There are two identical glasses. The first is filled with milk, while the second is filled with the same amount of coffee. From the first glass is poured a spoonful of milk in the second glass of coffee making a mixture and then a spoonful of the mixture is poured back to the glass with milk. Is there more milk in the coffee or coffee in the milk?

Solution.

Y is the amount of the milk or coffee.

X is the amount of the liquid in the spoon.

Step 1. From the first glass is poured a spoonful of milk in the second glass of coffee making a mixture.

As a result: First glass has Y-X milk; Second Glass has the mixture Y+X where Y is a coffee and X is a milk.

Step 2. A spoonful of the mixture is poured back to the glass with milk.

The spoonful of the mixture consists from X*Y / (X+Y) of the coffee and X*X / (X+Y) of the milk.

As a result: First glass has X*Y / (X+Y) coffee and Y*Y / (X+Y) milk; Second glass has Y*Y / (X+Y) coffee and X*Y / (X+Y) milk.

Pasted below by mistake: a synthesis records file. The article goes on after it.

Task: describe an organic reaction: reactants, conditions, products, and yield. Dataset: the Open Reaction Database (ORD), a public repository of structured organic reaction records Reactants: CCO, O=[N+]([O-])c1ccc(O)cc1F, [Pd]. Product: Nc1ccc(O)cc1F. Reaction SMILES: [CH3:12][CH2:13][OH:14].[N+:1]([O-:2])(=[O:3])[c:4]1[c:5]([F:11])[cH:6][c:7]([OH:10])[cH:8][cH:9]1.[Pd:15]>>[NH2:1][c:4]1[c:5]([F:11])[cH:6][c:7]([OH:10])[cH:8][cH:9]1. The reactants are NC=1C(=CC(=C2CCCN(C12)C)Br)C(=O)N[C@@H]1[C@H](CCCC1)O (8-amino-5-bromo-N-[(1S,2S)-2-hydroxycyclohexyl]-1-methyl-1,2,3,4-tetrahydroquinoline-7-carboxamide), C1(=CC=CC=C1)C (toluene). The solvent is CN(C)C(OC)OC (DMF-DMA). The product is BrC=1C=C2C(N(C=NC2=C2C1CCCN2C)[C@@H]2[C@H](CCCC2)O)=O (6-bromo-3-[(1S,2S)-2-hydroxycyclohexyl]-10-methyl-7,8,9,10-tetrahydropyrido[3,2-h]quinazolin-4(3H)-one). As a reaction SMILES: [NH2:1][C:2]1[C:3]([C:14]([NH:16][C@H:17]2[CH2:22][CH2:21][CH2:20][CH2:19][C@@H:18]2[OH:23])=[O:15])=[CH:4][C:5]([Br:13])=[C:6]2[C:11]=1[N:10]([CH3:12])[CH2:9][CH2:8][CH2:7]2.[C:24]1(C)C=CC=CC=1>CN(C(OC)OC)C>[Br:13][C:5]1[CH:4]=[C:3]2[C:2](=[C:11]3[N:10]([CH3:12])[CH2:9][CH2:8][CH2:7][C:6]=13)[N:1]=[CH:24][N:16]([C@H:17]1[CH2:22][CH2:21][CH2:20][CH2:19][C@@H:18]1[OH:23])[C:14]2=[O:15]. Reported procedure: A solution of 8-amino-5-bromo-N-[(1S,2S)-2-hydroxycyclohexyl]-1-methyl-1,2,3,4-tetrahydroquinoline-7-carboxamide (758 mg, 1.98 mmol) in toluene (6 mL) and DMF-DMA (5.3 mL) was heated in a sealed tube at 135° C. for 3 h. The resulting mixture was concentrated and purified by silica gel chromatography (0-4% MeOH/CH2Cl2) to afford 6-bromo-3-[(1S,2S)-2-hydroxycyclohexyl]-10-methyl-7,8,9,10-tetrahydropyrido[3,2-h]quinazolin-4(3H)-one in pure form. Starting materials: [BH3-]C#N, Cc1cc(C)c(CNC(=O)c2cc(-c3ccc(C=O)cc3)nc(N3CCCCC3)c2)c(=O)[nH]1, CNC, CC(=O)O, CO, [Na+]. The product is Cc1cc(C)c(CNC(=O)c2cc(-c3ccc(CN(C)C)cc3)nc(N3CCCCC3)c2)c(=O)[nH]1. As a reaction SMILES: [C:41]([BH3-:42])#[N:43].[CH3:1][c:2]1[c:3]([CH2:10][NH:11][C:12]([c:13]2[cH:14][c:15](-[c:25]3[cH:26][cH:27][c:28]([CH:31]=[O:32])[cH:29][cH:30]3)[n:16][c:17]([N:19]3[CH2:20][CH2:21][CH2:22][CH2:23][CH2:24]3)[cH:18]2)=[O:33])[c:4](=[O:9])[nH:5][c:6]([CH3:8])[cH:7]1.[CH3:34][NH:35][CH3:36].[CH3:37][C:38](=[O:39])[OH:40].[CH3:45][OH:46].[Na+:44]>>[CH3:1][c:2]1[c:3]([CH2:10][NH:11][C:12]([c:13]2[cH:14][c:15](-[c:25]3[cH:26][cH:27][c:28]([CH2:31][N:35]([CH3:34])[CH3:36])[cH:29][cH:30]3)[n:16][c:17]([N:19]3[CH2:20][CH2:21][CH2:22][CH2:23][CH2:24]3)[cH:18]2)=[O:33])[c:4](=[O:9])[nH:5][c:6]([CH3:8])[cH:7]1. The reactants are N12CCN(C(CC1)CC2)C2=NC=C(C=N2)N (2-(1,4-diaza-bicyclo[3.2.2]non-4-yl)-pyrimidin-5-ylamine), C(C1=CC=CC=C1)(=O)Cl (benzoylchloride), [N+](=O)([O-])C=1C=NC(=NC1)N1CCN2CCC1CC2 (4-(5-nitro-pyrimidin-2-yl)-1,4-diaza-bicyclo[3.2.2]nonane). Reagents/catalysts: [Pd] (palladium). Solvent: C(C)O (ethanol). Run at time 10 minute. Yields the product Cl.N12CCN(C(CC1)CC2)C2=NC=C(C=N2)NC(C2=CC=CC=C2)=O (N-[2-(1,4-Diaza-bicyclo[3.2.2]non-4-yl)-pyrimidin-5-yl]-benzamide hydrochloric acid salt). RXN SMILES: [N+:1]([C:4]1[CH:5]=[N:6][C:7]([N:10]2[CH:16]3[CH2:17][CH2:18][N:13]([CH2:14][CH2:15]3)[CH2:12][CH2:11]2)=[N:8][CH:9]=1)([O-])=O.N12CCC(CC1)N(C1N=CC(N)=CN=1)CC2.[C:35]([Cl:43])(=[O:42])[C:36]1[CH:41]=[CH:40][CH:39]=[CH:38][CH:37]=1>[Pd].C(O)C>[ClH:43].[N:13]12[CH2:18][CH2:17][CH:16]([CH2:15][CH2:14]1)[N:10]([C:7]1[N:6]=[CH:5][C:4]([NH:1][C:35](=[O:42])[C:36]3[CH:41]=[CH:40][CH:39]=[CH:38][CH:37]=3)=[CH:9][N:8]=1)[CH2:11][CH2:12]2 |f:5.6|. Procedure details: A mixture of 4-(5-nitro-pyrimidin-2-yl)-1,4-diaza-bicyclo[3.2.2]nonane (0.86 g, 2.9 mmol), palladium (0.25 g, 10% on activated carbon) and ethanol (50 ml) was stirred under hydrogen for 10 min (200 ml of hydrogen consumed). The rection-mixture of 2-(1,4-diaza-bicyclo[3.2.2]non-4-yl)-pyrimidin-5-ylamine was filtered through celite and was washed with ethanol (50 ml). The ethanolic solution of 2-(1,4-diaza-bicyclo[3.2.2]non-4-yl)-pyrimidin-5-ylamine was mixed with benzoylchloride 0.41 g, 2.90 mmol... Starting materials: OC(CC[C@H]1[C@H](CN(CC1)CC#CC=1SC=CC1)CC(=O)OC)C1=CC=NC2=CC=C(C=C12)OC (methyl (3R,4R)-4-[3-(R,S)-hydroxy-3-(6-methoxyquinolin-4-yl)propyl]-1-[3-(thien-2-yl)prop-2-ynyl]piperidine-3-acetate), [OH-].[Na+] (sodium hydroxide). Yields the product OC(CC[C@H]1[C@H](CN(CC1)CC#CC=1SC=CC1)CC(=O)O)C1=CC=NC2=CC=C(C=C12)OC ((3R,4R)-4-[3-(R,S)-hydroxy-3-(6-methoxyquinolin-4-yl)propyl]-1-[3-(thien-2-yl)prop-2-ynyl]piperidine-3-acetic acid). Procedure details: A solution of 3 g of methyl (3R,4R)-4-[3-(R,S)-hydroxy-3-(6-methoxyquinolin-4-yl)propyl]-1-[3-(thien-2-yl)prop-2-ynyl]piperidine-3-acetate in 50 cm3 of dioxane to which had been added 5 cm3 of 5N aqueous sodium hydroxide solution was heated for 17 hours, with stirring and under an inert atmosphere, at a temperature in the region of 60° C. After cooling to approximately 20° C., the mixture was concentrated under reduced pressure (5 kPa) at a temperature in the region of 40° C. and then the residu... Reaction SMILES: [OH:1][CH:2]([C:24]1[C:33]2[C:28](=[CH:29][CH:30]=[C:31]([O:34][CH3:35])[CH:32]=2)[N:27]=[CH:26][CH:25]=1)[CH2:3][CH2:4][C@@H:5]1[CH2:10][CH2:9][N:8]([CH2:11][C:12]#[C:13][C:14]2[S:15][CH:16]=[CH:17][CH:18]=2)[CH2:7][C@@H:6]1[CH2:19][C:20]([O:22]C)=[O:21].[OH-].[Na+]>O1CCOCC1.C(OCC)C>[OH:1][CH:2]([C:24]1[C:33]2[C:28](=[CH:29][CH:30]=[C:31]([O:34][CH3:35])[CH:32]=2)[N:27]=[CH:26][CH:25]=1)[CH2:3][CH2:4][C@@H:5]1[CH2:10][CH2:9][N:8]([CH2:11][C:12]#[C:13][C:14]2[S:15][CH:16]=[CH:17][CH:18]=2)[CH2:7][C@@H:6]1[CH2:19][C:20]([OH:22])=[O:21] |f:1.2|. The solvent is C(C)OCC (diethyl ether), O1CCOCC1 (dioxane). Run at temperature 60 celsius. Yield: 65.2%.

So, first glass has amount of coffee equal to the amount of the milk in the second glass and first glass has amount of milk equal to the amount of the coffee in the second glass.

Finally, the amount (volume) of the milk in the coffee *will be equal *to the amount (volume) the coffee in the milk.

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*Related*

the milk is slightly emptied by the first spoonful. The resulting coffee mixture is slightly diluted. The mixture is then added to the milk, but the concentration of coffee in the mixture will be slightly less than the concentration of the milk that was taken, so the milk will be less diluted than the coffee.

if you work on 10 spoons in each cup, then the milk becomes 9 spoons, and the coffee mixture becomes 11 but at 10/11 concentrate. Then the 10/11 concentrate is reintroduced to the milk and makes 1*10/11 out of 10, somewhere 91% give or take.

So the coffee is diluted to 89% and the milk is diluted to 91%. Can someone smart do the maths please>?

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